The 6 Best Humane Mouse Traps of 2023

Our top pick for a humane, no-kill trap is the CaptSure Humane Mouse Trap.

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Mouse in catch and release trap


Treehugger Approved:

Our Best Overall pick for a no-kill trap is the effective, reusable CaptSure Humane Mouse Trap. If you're on a budget, consider the Kness Tip-Trap.

If you’ve ever had a mouse build a nest in your car engine or chew the wiring or insulation in your attic, you know that unchecked rodents can cause thousands of dollars in damage. But we also know that mice and other rodents play an important role in ecosystems. Considered a keystone species, many other organisms depend on them and, if removed, the food chain would change drastically. In forests, fields and deserts, mice are food for a range of predators, and some species of rodents are also primary pollinators.

While the market is full of rodent poisons that are effective, it is difficult to contain that poison and keep it from entering the food chain. Research has shown that rodenticides can travel up the food chain where they can harm many rodent predators including owls and eagles, and our furry companions, dogs and cats. Glue traps are not considered humane because the mouse is trapped alive and so becomes immediately stressed and if not dispatched quickly will die a slow, painful death from dehydration or exhaustion.

Catch-and-release traps are a safe and humane way to get rid of these curious guests. “Look for traps with adequate ventilation and ones made out of materials that mice can't easily chew through, such as stainless steel or metal,” explains Registered Veterinary Technician Nicole Wilson. “You'll want to check them frequently to ensure any mice you catch stay caught, and routinely check the integrity of the trap and dispose of it when you see signs of vulnerability."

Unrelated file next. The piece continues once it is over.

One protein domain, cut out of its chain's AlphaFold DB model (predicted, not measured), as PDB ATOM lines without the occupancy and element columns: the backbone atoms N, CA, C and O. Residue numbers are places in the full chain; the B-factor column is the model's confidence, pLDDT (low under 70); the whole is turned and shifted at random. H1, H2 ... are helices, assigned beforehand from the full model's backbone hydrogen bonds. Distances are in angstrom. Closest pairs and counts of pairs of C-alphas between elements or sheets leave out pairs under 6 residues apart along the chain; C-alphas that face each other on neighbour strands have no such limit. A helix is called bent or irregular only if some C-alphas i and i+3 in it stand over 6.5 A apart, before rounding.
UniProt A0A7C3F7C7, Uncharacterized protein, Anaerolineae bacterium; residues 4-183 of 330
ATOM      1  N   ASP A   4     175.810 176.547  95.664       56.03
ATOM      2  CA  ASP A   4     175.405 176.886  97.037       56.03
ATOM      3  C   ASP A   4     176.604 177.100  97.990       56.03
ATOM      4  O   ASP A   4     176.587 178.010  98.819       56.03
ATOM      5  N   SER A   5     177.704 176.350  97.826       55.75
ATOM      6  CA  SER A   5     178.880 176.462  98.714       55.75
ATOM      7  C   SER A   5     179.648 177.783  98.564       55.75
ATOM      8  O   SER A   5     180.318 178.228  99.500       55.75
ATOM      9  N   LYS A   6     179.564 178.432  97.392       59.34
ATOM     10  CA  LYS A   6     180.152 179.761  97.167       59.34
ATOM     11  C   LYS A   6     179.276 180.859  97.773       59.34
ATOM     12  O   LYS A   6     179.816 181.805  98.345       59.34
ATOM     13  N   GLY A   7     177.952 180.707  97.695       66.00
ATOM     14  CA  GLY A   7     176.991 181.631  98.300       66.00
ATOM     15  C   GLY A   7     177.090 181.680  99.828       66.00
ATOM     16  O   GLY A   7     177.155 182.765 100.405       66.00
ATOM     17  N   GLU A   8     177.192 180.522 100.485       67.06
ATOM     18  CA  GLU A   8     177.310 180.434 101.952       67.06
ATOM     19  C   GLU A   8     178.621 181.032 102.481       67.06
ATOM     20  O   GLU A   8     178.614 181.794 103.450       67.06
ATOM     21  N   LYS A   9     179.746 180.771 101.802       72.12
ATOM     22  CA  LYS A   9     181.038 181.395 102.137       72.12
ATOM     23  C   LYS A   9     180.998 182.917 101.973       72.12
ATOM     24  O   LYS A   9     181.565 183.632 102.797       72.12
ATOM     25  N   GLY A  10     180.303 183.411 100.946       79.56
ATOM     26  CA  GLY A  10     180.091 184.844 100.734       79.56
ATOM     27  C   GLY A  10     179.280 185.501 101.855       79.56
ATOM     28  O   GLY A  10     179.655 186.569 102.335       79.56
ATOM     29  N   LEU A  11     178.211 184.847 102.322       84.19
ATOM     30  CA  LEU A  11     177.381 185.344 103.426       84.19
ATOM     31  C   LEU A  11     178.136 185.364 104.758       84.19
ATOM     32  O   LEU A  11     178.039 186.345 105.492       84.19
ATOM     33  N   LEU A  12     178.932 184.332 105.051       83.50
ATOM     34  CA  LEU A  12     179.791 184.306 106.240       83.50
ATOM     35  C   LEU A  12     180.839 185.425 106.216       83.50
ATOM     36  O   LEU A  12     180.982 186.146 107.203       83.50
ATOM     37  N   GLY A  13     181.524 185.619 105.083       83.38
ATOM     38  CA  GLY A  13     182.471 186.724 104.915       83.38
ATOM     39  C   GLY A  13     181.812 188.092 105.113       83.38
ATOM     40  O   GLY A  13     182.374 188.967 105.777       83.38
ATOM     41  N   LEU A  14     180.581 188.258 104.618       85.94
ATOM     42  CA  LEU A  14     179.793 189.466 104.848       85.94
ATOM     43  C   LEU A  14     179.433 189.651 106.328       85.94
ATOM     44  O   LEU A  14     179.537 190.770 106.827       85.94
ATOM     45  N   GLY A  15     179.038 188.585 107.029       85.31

Below is a list of the best no-kill, humane mouse traps that minimize stress for both you and the unwelcome mice in your life.

Best Overall

CaptSure Original Humane Mouse Trap

CaptSure Humane Mouse Traps

Courtesy of Amazon

Dimensions: 6.5 x 2.5 x 2.5 inches | Weight: 14.4 ounces | Bait Required: yes

The popular CaptSure Humane Mouse Trap is sold under a variety of brand names. The original is low cost, easy, and effective, which is why it's our top choice. Made from durable, clear plastic, this reusable trap comes in green or brown so that it can be placed inconspicuously in your home, garden or garage.   

Simply put a spoonful of peanut butter or other enticing bait in the door compartment, open the spring-loaded door, and place the trap wherever rodent evidence is found. This design was updated in 2019 to include ventilation holes to make the trap even more humane. The trap door isn’t triggered until the mouse crosses a fulcrum near the end of the trap, furthest from the entrance so you can be sure the door won’t harm the mouse.

Once captured, you can simply take the entire trap outside in nature and release the mouse by lifting the bait compartment. The trap can then be cleaned and reset within minutes.

Price at time of publish: $17

Best for Kitchens

JT Eaton Little Pete Slim Multiple Catch Mouse Trap

JT Eaton Little Pete Slim Multiple Catch Mouse Trap

JT Eaton

Dimensions: 10.25 x 3.5 x 1.75 inches | Weight: 1.1 pounds | Bait Required: no

For the kitchen, homeowners want a trap that is easy to check, empty and reset while discreetly blending into the background. We like the JT Eaton Little Pete Slim Multiple Catch Mouse Trap because it is designed with sturdy galvanized steel construction and—depending on where you buy it—comes in a range of colors and styles.

You can get it with a clear lid that you can check regularly, or with a solid lid, each in three color options—white, silver or black. The trap is narrow and designed to be placed along a wall or counter edge—mice like to walk along a wall for added protection. No bait is needed when the trap is placed in their natural travel path because mice can’t resist exploring the trap. They simply walk inside and then cannot get back out.